Your bag is now ready to be sewn together…Fold your fabric back in half, but this time, with “right” sides together. If you have a separate front and back piece, place the two pieces with right sides together. Sew a straight stitch with at least 1/4″ seam allowance…Because my bag was folded, I only had to sew two sides together…the bottom and one side. If your bag is two separate pieces, you will sew around 3 sides before turning the bag right-sides-out. This part is so simple, I turned the job over to my 12-year-old daughter. She sewed all 10 bags together for me.Turn your bags right-sides-out, and…

Voila! You’ve done it!I did not bother with a fastener for the tops of the bags, as mine are hung up with clips on a towel rack…The smalls simply pull, and the bag comes off the clip… already open and ready to go! If you want your bags to close, maybe use velcro, or a button, and if you’re a show-off seamstress like my mama, you can install a zipper!

If you have any questions, you can ask me below in the comment box…then I’ll relay the message to my mum and then get back to you!

Thanks for stopping by!

~Arlee, Small Potatoes

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41 thoughts on “Busy Bags…We’ve Switched To Cloth!

  1. Awesome looking bags Arlee! That’s how I sow too! I know the right way and can follow a pattern but this is way more fun! I was thinking about making some of those the other, great minds think alike 🙂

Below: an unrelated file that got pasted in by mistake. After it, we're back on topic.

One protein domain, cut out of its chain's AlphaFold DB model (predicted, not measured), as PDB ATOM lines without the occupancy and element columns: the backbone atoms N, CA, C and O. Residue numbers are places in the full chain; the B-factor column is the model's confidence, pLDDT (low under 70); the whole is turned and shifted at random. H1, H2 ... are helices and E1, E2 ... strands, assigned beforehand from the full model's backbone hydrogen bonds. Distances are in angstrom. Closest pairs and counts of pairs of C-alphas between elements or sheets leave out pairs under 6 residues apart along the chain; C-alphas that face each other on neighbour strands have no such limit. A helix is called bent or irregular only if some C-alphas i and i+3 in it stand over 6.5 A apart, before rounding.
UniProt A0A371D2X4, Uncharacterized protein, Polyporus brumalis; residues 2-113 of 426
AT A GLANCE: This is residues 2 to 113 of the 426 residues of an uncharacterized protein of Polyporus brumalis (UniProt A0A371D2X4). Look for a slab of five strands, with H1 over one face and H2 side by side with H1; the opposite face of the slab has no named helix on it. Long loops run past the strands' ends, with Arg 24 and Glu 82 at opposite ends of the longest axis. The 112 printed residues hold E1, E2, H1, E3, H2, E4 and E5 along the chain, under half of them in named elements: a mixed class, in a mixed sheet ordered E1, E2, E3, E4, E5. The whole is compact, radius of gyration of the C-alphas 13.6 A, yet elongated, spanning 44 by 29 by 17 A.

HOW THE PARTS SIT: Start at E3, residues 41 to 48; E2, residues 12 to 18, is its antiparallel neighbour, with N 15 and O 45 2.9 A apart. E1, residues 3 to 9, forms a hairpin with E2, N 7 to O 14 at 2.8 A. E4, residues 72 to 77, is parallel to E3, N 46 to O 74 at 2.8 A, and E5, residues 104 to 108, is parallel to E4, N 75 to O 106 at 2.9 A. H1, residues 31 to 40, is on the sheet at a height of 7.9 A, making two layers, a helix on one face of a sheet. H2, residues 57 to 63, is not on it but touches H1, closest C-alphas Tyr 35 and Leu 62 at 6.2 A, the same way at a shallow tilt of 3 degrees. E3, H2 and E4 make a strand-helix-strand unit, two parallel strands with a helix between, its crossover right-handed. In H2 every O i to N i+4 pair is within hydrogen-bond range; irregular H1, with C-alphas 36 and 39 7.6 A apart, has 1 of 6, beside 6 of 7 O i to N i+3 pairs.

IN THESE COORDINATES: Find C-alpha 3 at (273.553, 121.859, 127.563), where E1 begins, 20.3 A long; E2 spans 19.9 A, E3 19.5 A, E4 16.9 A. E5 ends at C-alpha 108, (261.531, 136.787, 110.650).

2. I’ve been doing the busy bags in my classroom and used small buckets instead. The flanel bags are a great idea and they just look awesome! Thanks for sharing this. I might try making this project with my stellar sewing techniques 🙂

  3. This is great! I have been meaning to
    Make some cloth bags but am glad I read this as your way is easier than what I was planning!!!! Thanks as always for the awesome ideas!

  4. I was in like Flin ..until I spotted the sewing machine! *gasp* I dont own one of those creatures!! they frighten me!!…..perhaps I’ll try the hand sewn method?

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  7. They are awesome! I want to do them NOW, but I have no plastic sheeting. How dare the craft store be closed at 1:30am???

    How big are your bags? I know you said you like the size.

    • These bags are the large sized ziplock bags. I have since switched fromnthe plastic and made cloth bags out of flannel fat quarters, which I made the same size as the ziplock. Enjoy!!! They really are fun to put together!

      • Thanks! What thickness did you use for the viewing window, and did that work well? I can get several different thicknesses.

      • I don’t know what thickness…it just came off the roll at Jysks. It’s thick like a plastic table cloth. Maybe even a bit stiffer. It worked well, but sometimes the pressure foot on the machine would stick if you stopped sewing and tried to go again. I had to pull it along. As long as I was moving forward, there was no sticking…

  8. I was wondering where you got your towel rack , I’ve been looking for one similar but not much luck, any help???